One new concept currently under study is 'smart armour in which transducers embedded within plates of armour would monitor the real-time health of each plate, indicating if a plate was in a satisfactory condition, receiving hostile fire or was damaged. This data would be reported to the vehicle's crew or transmitted back to base so that maintenance crews could get ready to replace the damaged sections upon the vehicle's return.

A team from the US Army's Tank Automotive Research, Development and Engineering Center (Tardec) is planning to take the concept a stage further, by using the data from the transducers to determine the type of projectile striking the plate, or even the direction from which the hostile fire came.

Applied to future form of ERA, embedded sensors could allow a microprocessor-controlled firing mechanism to determine the optimum moment to initiate the armour.

Premature Triggering

Spaced armour uses solid skirts or a network of slats or bars positioned at a stand-off distance from of a vehicle's main armour. These are intended to prematurely initiate the fuze of an incoming Heat warhead. They are also effective against Hesh projectiles. Given the widespread use of weapons in the class of the RPG-7 grenade launcher and its more modern descendants in recent insurgencies, spaced armour is in widespread use in areas such as Afghanistan.

Although relatively light in comparison with a vehicle's primary armour, bar or slat armour increases the vehicle's overall dimensions and degrades mobility and load-capacity. To get around this problem, the British company Amsafe has developed Tarian cloth add-on armour. This takes the form of fabric panels. Similar in effect to slat or bar armour, but between 50 and 85% lighter than metal equivalents, it has been trialled in Afghanistan by the British armed forces. The results persuaded Britain to order 30 kits for further evaluation.

If part of the slats or bars is missing as a result of combat or accidental damage, the main armour is exposed to potential attack. Earlier this year, British units operating in Afghanistan were issued with a solution to this problem in the form of Tarian Quickshield. This takes the form of a flexible mesh that can be unfolded. and then mounted in position over damaged bar armour as a field repair.

The idea that a net can protect a vehicle from RPG-7 fire is not new. During f the Vietnam War, American forces used a net-based RPG screen to protect tanks and armoured personnel carriers. A 1976 US Army document explained the principle: * The nose fuse of the [RPG-7] round can pass through the wire [mesh] without striking a wire strand, but this will bend [the] metal ogive on the warhead against the inner cone. This cone carries the firing signal from the nose fuse to the base detonator and shorts when the ogive touches the cone.[much greater than] This would happen to about 50% of the grenades that strike the mesh, the report stated.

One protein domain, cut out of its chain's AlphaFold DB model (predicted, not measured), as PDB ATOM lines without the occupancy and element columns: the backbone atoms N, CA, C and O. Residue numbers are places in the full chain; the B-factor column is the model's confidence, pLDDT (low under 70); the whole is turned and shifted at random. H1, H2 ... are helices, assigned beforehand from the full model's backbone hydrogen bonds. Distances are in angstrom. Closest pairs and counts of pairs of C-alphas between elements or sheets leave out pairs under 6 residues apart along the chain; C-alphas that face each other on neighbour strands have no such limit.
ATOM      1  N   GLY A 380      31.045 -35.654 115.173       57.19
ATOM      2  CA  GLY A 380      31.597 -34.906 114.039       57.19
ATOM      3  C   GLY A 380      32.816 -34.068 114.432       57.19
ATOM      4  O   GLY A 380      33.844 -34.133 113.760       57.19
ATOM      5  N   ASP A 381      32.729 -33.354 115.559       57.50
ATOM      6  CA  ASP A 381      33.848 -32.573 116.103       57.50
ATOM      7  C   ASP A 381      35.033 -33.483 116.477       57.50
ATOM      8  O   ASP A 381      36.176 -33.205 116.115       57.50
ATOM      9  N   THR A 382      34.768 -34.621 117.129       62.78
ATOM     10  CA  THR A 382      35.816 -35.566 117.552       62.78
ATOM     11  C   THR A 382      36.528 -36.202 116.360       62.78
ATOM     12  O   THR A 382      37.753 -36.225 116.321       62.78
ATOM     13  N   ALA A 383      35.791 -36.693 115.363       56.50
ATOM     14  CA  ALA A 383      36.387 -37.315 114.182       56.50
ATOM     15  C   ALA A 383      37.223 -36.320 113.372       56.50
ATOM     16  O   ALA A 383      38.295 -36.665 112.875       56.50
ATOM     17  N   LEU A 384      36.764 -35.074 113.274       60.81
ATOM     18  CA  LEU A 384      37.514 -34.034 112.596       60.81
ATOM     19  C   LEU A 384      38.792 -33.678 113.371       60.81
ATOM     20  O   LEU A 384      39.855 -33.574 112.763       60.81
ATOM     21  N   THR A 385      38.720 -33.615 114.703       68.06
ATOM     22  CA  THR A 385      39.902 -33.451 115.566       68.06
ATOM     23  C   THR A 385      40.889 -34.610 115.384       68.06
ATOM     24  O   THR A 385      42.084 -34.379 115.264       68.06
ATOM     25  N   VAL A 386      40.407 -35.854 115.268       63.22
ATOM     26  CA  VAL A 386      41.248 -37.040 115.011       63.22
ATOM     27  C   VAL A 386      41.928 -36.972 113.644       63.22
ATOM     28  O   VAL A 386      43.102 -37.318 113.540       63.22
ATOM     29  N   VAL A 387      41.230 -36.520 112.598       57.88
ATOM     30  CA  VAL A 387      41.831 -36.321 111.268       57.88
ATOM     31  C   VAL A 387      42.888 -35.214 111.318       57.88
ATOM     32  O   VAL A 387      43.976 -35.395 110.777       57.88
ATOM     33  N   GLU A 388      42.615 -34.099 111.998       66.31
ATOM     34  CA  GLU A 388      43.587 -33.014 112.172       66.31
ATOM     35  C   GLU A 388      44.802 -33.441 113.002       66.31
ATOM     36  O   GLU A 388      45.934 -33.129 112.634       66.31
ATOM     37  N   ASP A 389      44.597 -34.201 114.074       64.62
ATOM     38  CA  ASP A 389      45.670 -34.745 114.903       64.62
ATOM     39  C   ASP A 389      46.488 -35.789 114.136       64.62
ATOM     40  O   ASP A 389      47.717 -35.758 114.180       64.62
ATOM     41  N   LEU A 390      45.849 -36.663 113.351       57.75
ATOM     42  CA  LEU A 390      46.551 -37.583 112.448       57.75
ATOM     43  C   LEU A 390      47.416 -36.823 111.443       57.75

A protective net intended to counter low-intensity threats such as rocket-propelled grenades has been developed by the Netherlands' TNO Defence, Security and Safety laboratory. Made from high-strength synthetic fibres. Constrictor is intended to emulate the Vietnam-era system by damaging the grenade's nose-mounted fuzing system, and preventing the shaped charge from firing.


Combat experience in Iraq and Afghanistan has shown that conventional body-armour vests are of limited use when personnel inside vehicles are attacked by RPGs and roadside bombs. While the protection that they offer may allow the soldier to survive an explosion, it leaves the wearer's arms and legs exposed, making limb amputation more common than before the availability of torso armour.

This is a particular problem for commanders surveying the tactical situation from an open cupola hatch, or gunners manning the 0.50-calibre machine guns mounted on vehicle cupolas. In both cases the soldier's arms are exposed to blast effects.

In May 2011 the US Army patented a protective shield that could be mounted around the cupola of a gunner of commander. This would consist of a series of outward-canted panels, each incorporating a ballistic glass window.